Well, it was a little bit of both. So on the one hand, I was going to continue my work on left-right asymmetry, but on the other hand, I wanted to get beyond the transcriptional cascades because having found these transcriptional kind of chains of activation and repression, I wanted to know what was up stream of that. How does the very first gene know to be expressed just on the right side? And it seemed to me this process has to bump into physics at some point, because the genome can't tell left from right. So if you've got a set of DNA, that DNA is the same on the left and right sides. At some point somehow, there has to be different activation on one or the other. And there has to be some aspect of physics that dictates that. That's not something you can encode in the genome. And so it was clear that I needed to chase this upstream, and that's what I wanted to do in Mark's lab, and in particular there, we found this amazing bioelectric gradient that actually is formed in a very early stage that points rightward, basically, and that starts this whole asymmetric gene cascade going.

And so I wanted to pursue this work deeper into its origin. I wanted to know the origin of left-right asymmetry. I thought that what I would need to do there is to set myself up for having the tools needed and the knowledge needed to run my own lab, and do even weirder things on my own. And so that was the opportunity to learn all kinds of important skills as far as project management, interacting with editors and these kinds of things.

Zierler:

How much were you publishing during your time as a postdoc? Was this an opportunity for you to really get your name out there and look for collaborators?

Levin:

Yeah. I published a number of papers at that time. In terms of collaborators, I think I did more of that when I was independent. The rest of the lab was not interested in all this bioelectric stuff. It's not like I had a lot of resources to commit to any collaborations at that time. The one thing I did start, towards the end of the postdoc, is I started to make connections with people who worked in neuroscience, inner ear, gut, and so on, because these folks had a bunch of constructs, meaning different pieces of DNA, for different ion channels. And I knew that my work in the future would really make use of these techniques. I wanted to develop ways to control the way that cells communicate with each other bioelectrically. And so I set up a lot of contacts with people who had expertise in these different kinds of ion channels that I then turned into tools to perturb native electrical signaling. And in fact, in the paper that came out of that, also in Cell with Mark, was the first use of ion channels, or in fact of any molecular reagents, to control the electrical signaling that underlies development. We had shown that you can target these ion channels in a way that would perturb the cell's ability to know which way was left and which way was right, for example.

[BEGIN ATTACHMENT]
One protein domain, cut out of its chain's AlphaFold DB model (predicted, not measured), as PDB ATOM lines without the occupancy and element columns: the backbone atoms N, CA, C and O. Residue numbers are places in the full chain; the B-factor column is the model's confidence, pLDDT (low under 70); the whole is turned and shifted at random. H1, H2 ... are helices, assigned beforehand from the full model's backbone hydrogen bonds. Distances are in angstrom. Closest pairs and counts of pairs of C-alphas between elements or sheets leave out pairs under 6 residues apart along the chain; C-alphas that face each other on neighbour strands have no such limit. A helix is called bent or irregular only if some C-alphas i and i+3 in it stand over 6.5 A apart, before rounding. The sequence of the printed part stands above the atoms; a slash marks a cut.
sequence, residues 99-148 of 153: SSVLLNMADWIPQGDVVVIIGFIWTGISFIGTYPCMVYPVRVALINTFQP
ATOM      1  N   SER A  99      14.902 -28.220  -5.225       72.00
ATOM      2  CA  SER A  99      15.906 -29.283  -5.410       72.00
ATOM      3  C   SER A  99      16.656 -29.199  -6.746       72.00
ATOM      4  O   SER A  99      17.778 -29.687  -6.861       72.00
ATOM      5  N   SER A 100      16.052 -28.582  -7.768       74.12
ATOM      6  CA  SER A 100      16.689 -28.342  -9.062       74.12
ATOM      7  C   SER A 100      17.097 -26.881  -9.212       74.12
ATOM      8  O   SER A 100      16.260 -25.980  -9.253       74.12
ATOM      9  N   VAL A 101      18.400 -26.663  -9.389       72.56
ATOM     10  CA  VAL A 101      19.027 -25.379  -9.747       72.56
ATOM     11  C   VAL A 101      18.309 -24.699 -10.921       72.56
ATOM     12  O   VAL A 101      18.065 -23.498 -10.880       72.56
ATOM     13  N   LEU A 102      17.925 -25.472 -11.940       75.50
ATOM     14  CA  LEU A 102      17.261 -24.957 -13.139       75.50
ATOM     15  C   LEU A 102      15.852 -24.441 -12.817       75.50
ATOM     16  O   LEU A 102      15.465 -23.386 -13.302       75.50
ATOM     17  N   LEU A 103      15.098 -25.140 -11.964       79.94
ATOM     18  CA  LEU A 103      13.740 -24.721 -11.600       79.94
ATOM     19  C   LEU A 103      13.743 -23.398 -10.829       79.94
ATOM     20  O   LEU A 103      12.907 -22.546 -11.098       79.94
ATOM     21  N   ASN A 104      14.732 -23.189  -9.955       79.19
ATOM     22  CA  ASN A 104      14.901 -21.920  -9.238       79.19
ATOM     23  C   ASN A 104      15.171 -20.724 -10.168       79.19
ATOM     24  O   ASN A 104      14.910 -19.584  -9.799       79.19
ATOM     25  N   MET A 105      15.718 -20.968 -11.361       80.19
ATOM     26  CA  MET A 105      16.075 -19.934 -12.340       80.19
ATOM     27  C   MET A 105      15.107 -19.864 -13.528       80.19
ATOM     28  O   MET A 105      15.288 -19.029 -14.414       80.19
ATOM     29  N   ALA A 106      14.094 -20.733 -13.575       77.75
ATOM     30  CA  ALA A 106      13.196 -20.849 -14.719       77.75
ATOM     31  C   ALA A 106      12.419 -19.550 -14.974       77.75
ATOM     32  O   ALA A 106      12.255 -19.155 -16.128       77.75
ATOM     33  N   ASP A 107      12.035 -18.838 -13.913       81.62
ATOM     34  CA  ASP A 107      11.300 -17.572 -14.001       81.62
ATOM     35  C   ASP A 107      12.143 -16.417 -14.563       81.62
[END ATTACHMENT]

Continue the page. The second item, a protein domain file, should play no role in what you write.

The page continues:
Zierler:

When did you know it was time to move on from your postdoc? Was it a set period of time, or did the next opportunity come up for you before that?

Levin:

It was not a set period of time. I spent four years in Mark's lab and I came across an ad from Forsyth Institute, which was an affiliate of Harvard Dental School, they were right next door, and they were looking for a basic developmental biologist to start up a lab and feed some of their applied efforts. And I was ready to give it a try - I was ready to try the things that I wanted to do on my own.

Zierler:

Mmhmm. And so what was your next opportunity? What did you want to do next?

Levin:

Well, fundamentally, I wanted to make progress in developmental bioelectricity. So I wanted to establish the understanding. I wanted to do two things. First of all, in the short term, to establish bioelectricity as a molecular field. People have obviously talked about the importance of electricity in development regeneration in cancer for many years, probably over 100 years, but it had not really been addressed molecularly until then. And so what I wanted to do was to integrate that cool field with the field of molecular and cell biology, to show that we can now study it at high resolution and to really understand how these electrical signals are enabling cells to do the amazing things that they do at large scale. I wanted to establish those tools and to really show how bioelectrics matter during embryonic development, during regeneration, and during cancer. That was the short term.

The longer-term vision is, I always had this feeling that bioelectricity, while it's a fascinating mechanism, it's more than just a mechanism. And I always thought that if we treat bioelectricity as just another step in a long pathway alongside biochemistry and biomechanics and so on, that that was missing a large part of the puzzle. The special thing was not that it's electric. The special thing was that it's an incredibly convenient mechanism for processing information. It was a computational medium. And what was really special about it was not the details of the mechanics of it, but actually the fact that it was processing information. That it allowed all kinds of cells to do what we think of as neurons doing, which is to form a network that processes information and makes decisions and stores memories. And I thought, if I'm able to establish bioelectrics as a solid field and show that it matters for developmental and regenerative outcomes, the next step will be to understand it at a computational level, at an information processing level, not just as a mechanism. And that is what occupied my lab for the next 10 years after I started in my lab at Forsyth in 2000.

Zierler: